02 October 2014
Nobel prophesizing was a huge success
Chemistry professors attempting to predict a Nobel Prize winner may come across as a boring affair. Nevertheless, more than a hundred students and staff from the Department of Chemistry showed up to the first ever “Nobel Crystal Ball” event. Hopefully, it becomes a tradition.
With brief and entertaining presentations, representatives from the department’s seven research sections presented arguments for their Nobel Prize in Chemistry favourites. A public vote among attendees decided the ultimate prediction.
The shaky art of prediction
Department Head Mikael Bols initiated the event by conceding that making a prediction of who would win this year’s Nobel Prize was a tough exercise. In 1997, he was employed at Aarhus University when Jens Christian Schou received the Nobel Prize for his discovery of the sodium-potassium pump. But, Bols didn’t know of Schou before he became the Nobel recipient. With this tidbit fresh in mind, the parade of predictions began.
World’s most cited chemist
First to hit the stage was Kasper Nørgaard from Nano Chemistry. He argued that molecular self-assembly deserved the Prize. Molecular self-assembly in nature allows DNA to replicate, for proteins to fold correctly and ensures that cell membranes have an inner and outer wall. The first chemist who proposed using molecular self-assembly in a synthetic context was George M. Whiteside, still the most cited chemist of all time. He is registered for 1508 scientific publications – 40 in Science, 12 in Nature. In all, he has been cited nearly 150,000 times!
Solar cells and biological electron transport
Jesper Bendix represented the inorganic section with a Nobel candidate well known to Copenhagen. Harry B. Gray is a member of CHEM’s Advisory Board and the argument for him to receive the prize was based on his contribution to understanding electron transport in biological systems. It is an important insight for understanding respiration, photosynthesis, poisoning of the liver and all types of energy reliant biological processes. But because he has demonstrated that electron transport in proteins is faster than in either water or in a vacuum, it may be the key for effectively harnessing solar energy. Besides being a Caltech prof, Gray is also the director of the solar energy firm CCI Solar, where he is also known as the ‘general of the solar army’.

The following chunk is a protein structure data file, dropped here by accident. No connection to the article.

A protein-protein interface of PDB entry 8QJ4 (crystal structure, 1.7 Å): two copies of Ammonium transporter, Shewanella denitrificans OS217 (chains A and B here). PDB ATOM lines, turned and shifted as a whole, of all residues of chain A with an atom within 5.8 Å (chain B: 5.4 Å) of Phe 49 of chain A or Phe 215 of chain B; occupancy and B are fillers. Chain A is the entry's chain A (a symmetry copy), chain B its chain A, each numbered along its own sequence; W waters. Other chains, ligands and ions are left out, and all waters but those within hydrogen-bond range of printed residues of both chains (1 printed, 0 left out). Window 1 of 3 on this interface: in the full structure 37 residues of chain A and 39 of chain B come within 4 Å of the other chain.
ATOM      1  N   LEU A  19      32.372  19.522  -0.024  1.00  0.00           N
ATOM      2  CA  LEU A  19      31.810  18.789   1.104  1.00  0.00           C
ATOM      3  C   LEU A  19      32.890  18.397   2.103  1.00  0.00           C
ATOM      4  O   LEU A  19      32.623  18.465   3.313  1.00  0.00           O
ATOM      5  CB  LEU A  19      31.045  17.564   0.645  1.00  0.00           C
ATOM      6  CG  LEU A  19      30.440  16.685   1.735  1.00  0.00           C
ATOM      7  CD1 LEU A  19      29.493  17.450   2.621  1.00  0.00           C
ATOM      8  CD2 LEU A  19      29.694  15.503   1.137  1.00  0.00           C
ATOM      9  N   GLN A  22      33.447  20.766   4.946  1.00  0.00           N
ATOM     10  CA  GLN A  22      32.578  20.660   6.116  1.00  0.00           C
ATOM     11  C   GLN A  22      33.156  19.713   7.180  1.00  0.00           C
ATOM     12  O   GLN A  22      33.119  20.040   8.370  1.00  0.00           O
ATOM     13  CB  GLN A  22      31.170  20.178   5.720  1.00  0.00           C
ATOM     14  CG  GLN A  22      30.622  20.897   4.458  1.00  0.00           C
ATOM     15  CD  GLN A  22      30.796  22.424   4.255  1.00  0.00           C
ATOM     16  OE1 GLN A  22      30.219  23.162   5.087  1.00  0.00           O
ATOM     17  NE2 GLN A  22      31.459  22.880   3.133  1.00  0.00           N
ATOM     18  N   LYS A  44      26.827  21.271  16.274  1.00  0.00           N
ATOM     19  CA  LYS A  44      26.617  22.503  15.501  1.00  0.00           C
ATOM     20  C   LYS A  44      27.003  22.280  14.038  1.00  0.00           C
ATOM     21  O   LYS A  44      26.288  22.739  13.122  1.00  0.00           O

Separation of mirror images with organic chemistry
Christian Marcus Pedersen came up to represent Organic Chemistry with an argument that asymmetric organocatalysis ought to take this year’s crown of laurels. Asymmetric catalysis is critical for being able to produce chemical substances with the right chirality, and thereby avoid pharmaceutical catastrophes like the 1960’s Thalidomide scandal. Until the end of the last century, chiral forms could only be separated from one another using metal catalysis. It is now well appreciated that metals can be poisonous and they are often rare, expensive and sensitive to humidity and oxidation. All of these problems could be eliminated if catalysis was possible using small organic molecules as opposed to metals. And that, is just what Benjamin List and David MacMillan demonstrated possible in respective 1999 and 2000 publications.
Ocean currents and climate change
Nano Geo Science’s Kim Dalby nominated a researcher that has mapped out one of humankind’s most immense challenges and also given it a name. In 1975, Wallace S. Broecker was the first to use the term “climate change” in a scientific publication. But Broecker was also the first to demonstrate the clear link between oceanic conditions and global warming in prehistoric climate change. He mapped the oceanic circulation of warm and cold waters and the oceans’ role in the global carbon cycle. With the extensive knowledge about the carbon cycle, he contributed significantly to research into CO2 capture and storage.